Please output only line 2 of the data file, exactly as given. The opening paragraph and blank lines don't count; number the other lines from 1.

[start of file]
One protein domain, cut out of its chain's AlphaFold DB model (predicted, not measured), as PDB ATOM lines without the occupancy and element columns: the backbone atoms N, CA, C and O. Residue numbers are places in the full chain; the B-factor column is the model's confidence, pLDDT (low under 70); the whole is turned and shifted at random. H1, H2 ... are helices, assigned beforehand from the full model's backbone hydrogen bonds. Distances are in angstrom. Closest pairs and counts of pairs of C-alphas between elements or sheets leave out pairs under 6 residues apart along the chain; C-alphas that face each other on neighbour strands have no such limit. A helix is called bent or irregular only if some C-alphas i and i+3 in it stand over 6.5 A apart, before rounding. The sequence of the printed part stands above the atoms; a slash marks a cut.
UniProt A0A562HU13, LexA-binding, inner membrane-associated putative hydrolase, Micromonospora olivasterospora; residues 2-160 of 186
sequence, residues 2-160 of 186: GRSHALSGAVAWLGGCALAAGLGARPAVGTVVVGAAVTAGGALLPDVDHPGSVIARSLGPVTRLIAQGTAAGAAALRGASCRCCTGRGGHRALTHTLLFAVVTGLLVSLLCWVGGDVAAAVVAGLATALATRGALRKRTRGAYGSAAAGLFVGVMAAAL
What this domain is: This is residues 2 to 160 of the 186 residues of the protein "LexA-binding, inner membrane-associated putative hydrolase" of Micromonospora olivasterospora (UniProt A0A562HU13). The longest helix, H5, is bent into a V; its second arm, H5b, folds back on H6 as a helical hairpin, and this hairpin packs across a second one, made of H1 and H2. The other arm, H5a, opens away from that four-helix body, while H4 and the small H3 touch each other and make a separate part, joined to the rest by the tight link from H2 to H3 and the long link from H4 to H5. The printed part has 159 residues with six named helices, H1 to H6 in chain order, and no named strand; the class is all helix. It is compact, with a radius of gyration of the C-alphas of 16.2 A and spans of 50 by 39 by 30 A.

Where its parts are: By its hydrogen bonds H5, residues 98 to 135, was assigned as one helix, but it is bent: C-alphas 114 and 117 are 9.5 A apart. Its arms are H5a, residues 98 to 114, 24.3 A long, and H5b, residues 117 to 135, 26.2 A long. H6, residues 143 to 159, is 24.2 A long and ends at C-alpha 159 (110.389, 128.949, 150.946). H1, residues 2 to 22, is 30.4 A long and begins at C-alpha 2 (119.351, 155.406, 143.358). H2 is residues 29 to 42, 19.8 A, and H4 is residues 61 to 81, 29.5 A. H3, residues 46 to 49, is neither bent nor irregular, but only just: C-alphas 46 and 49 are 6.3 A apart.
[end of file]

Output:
sequence, residues 2-160 of 186: GRSHALSGAVAWLGGCALAAGLGARPAVGTVVVGAAVTAGGALLPDVDHPGSVIARSLGPVTRLIAQGTAAGAAALRGASCRCCTGRGGHRALTHTLLFAVVTGLLVSLLCWVGGDVAAAVVAGLATALATRGALRKRTRGAYGSAAAGLFVGVMAAAL